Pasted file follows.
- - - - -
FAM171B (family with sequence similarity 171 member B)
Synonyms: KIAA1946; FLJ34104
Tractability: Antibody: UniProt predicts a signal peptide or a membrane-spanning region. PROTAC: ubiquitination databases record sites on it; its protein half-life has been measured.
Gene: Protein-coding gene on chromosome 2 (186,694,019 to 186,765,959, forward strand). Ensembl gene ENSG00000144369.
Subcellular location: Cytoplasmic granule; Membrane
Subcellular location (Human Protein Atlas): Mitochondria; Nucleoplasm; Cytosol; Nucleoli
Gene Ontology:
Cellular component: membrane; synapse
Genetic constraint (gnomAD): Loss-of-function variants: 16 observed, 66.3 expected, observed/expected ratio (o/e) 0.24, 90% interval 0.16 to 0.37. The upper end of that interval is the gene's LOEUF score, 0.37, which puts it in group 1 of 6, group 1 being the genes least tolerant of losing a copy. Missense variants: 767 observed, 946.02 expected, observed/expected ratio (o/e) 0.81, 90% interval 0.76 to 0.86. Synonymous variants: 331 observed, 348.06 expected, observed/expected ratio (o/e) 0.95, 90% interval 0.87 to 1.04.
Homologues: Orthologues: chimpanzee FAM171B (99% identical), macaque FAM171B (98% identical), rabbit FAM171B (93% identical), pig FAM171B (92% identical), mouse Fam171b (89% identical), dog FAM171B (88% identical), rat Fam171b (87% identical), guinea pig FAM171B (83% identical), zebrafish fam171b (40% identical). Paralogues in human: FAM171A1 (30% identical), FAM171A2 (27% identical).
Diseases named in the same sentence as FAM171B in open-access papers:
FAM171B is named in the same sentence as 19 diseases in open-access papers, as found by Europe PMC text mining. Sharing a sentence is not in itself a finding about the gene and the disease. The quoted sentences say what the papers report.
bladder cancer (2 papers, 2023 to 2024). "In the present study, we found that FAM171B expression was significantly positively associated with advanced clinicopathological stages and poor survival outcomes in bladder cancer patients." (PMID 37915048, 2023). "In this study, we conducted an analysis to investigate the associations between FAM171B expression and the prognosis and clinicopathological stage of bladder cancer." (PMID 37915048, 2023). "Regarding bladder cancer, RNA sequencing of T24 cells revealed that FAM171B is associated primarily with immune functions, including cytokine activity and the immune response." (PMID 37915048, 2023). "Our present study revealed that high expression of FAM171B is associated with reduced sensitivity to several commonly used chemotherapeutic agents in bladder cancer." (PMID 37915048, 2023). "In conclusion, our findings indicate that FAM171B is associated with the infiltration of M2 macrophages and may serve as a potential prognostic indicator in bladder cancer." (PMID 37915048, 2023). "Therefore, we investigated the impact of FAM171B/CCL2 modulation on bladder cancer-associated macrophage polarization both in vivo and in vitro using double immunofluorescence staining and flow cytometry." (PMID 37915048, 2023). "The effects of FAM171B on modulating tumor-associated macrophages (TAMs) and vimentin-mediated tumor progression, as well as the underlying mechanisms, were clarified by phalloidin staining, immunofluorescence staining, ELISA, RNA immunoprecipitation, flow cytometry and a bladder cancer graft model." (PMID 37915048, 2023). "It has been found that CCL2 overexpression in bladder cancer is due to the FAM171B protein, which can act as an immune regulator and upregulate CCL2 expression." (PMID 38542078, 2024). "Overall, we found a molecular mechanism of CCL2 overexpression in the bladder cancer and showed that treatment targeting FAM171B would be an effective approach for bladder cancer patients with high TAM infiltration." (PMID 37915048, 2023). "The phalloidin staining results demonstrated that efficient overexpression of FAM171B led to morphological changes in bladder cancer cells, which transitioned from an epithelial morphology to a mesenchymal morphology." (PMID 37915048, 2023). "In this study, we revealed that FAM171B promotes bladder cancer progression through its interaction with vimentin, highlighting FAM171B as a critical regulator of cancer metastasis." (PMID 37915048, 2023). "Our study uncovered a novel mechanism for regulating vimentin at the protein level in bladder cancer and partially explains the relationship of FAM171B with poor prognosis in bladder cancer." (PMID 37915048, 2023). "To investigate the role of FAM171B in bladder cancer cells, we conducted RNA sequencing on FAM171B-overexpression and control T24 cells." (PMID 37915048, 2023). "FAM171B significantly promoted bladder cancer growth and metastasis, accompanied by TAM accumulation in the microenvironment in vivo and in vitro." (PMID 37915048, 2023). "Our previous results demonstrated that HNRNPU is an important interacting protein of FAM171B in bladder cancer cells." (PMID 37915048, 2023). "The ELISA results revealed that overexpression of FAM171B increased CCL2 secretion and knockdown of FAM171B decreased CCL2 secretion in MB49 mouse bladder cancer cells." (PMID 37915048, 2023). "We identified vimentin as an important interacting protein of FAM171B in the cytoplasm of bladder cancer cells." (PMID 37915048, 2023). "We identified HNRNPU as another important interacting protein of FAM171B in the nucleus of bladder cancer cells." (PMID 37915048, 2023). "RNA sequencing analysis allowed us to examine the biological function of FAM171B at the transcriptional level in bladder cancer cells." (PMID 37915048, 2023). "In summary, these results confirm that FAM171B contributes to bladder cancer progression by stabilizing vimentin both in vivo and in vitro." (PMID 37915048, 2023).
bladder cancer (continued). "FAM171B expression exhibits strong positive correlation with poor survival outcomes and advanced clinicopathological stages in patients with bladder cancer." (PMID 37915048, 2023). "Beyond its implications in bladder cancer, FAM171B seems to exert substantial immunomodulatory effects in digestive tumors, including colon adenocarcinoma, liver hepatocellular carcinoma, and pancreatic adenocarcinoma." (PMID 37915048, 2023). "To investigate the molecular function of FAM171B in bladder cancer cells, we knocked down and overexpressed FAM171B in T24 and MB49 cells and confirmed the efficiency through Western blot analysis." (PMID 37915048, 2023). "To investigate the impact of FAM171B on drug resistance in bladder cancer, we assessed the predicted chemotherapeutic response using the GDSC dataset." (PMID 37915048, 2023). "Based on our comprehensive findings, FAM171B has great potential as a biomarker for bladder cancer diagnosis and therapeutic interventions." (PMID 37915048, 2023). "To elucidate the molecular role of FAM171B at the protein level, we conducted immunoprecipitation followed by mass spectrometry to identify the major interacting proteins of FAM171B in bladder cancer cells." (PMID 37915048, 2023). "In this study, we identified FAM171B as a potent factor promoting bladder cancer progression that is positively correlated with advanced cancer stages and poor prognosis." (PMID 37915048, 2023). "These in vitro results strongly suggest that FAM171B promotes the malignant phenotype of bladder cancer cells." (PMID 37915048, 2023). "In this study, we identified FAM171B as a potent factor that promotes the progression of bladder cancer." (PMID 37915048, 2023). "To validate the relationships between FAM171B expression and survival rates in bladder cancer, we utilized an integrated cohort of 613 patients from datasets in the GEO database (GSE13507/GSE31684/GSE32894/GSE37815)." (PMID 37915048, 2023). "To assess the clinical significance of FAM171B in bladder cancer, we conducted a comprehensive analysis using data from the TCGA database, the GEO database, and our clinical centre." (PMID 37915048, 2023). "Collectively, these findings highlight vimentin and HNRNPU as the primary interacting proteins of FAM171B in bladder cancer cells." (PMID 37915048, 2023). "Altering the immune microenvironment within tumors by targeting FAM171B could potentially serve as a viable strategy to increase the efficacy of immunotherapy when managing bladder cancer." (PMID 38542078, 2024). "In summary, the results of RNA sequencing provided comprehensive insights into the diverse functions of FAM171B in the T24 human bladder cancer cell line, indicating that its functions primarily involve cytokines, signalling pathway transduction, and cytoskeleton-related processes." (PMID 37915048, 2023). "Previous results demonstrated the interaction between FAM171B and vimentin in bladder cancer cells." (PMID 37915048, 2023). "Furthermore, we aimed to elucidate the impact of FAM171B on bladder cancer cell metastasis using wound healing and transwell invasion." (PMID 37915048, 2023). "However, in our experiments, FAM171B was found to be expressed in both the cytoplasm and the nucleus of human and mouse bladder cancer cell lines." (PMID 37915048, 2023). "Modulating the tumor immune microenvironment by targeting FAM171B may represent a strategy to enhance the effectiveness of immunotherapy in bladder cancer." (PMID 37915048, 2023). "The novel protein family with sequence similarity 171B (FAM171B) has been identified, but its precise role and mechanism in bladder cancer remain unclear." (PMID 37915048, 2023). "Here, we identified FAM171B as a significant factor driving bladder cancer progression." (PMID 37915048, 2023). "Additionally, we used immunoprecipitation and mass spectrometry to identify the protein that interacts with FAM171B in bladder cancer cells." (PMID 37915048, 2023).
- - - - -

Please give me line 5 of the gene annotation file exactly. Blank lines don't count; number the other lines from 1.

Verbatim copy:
Subcellular location: Cytoplasmic granule; Membrane